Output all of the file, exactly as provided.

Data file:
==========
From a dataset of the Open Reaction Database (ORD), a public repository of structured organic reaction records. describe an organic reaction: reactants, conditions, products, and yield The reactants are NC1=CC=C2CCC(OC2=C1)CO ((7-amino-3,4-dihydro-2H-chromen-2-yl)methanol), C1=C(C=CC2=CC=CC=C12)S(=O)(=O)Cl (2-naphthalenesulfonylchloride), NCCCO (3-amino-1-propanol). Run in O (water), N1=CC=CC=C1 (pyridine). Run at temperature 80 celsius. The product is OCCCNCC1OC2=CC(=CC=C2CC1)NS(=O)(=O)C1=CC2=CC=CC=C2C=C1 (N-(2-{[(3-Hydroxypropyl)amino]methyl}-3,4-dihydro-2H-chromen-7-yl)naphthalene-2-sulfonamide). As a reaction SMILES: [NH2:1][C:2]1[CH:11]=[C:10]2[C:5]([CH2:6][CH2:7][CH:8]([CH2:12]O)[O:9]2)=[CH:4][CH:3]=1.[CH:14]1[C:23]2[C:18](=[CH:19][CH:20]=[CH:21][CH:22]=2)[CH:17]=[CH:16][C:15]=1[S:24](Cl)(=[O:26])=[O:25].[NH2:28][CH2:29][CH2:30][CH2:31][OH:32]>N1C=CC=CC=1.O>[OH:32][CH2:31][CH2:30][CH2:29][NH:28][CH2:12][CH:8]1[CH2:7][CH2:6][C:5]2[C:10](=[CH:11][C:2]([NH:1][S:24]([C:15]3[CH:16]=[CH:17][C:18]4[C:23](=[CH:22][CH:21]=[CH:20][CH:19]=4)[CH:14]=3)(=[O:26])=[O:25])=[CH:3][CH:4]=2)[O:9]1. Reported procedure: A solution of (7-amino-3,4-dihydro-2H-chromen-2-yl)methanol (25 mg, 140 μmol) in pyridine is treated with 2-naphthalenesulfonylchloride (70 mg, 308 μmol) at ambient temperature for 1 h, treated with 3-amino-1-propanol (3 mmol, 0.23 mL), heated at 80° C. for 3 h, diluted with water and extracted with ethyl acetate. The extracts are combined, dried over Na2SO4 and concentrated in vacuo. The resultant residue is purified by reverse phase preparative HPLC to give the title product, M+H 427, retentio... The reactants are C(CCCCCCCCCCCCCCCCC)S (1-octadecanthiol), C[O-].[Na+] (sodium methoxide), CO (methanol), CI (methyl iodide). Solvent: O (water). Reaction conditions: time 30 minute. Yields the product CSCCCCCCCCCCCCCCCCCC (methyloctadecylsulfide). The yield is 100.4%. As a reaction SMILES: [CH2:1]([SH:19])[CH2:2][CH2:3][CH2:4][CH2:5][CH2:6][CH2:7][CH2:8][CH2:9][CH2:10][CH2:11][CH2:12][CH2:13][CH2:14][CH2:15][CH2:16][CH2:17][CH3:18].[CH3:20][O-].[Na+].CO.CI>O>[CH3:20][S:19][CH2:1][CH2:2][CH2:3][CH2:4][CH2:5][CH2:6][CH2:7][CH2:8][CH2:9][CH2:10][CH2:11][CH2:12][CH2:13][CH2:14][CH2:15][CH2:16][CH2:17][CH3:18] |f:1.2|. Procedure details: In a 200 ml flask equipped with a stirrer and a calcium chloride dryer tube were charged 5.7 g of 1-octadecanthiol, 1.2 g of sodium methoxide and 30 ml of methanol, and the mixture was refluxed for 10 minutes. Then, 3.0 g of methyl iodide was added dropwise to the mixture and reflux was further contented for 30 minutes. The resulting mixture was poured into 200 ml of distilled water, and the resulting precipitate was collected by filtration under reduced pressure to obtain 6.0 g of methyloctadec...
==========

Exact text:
From a dataset of the Open Reaction Database (ORD), a public repository of structured organic reaction records. describe an organic reaction: reactants, conditions, products, and yield The reactants are NC1=CC=C2CCC(OC2=C1)CO ((7-amino-3,4-dihydro-2H-chromen-2-yl)methanol), C1=C(C=CC2=CC=CC=C12)S(=O)(=O)Cl (2-naphthalenesulfonylchloride), NCCCO (3-amino-1-propanol). Run in O (water), N1=CC=CC=C1 (pyridine). Run at temperature 80 celsius. The product is OCCCNCC1OC2=CC(=CC=C2CC1)NS(=O)(=O)C1=CC2=CC=CC=C2C=C1 (N-(2-{[(3-Hydroxypropyl)amino]methyl}-3,4-dihydro-2H-chromen-7-yl)naphthalene-2-sulfonamide). As a reaction SMILES: [NH2:1][C:2]1[CH:11]=[C:10]2[C:5]([CH2:6][CH2:7][CH:8]([CH2:12]O)[O:9]2)=[CH:4][CH:3]=1.[CH:14]1[C:23]2[C:18](=[CH:19][CH:20]=[CH:21][CH:22]=2)[CH:17]=[CH:16][C:15]=1[S:24](Cl)(=[O:26])=[O:25].[NH2:28][CH2:29][CH2:30][CH2:31][OH:32]>N1C=CC=CC=1.O>[OH:32][CH2:31][CH2:30][CH2:29][NH:28][CH2:12][CH:8]1[CH2:7][CH2:6][C:5]2[C:10](=[CH:11][C:2]([NH:1][S:24]([C:15]3[CH:16]=[CH:17][C:18]4[C:23](=[CH:22][CH:21]=[CH:20][CH:19]=4)[CH:14]=3)(=[O:26])=[O:25])=[CH:3][CH:4]=2)[O:9]1. Reported procedure: A solution of (7-amino-3,4-dihydro-2H-chromen-2-yl)methanol (25 mg, 140 μmol) in pyridine is treated with 2-naphthalenesulfonylchloride (70 mg, 308 μmol) at ambient temperature for 1 h, treated with 3-amino-1-propanol (3 mmol, 0.23 mL), heated at 80° C. for 3 h, diluted with water and extracted with ethyl acetate. The extracts are combined, dried over Na2SO4 and concentrated in vacuo. The resultant residue is purified by reverse phase preparative HPLC to give the title product, M+H 427, retentio... The reactants are C(CCCCCCCCCCCCCCCCC)S (1-octadecanthiol), C[O-].[Na+] (sodium methoxide), CO (methanol), CI (methyl iodide). Solvent: O (water). Reaction conditions: time 30 minute. Yields the product CSCCCCCCCCCCCCCCCCCC (methyloctadecylsulfide). The yield is 100.4%. As a reaction SMILES: [CH2:1]([SH:19])[CH2:2][CH2:3][CH2:4][CH2:5][CH2:6][CH2:7][CH2:8][CH2:9][CH2:10][CH2:11][CH2:12][CH2:13][CH2:14][CH2:15][CH2:16][CH2:17][CH3:18].[CH3:20][O-].[Na+].CO.CI>O>[CH3:20][S:19][CH2:1][CH2:2][CH2:3][CH2:4][CH2:5][CH2:6][CH2:7][CH2:8][CH2:9][CH2:10][CH2:11][CH2:12][CH2:13][CH2:14][CH2:15][CH2:16][CH2:17][CH3:18] |f:1.2|. Procedure details: In a 200 ml flask equipped with a stirrer and a calcium chloride dryer tube were charged 5.7 g of 1-octadecanthiol, 1.2 g of sodium methoxide and 30 ml of methanol, and the mixture was refluxed for 10 minutes. Then, 3.0 g of methyl iodide was added dropwise to the mixture and reflux was further contented for 30 minutes. The resulting mixture was poured into 200 ml of distilled water, and the resulting precipitate was collected by filtration under reduced pressure to obtain 6.0 g of methyloctadec...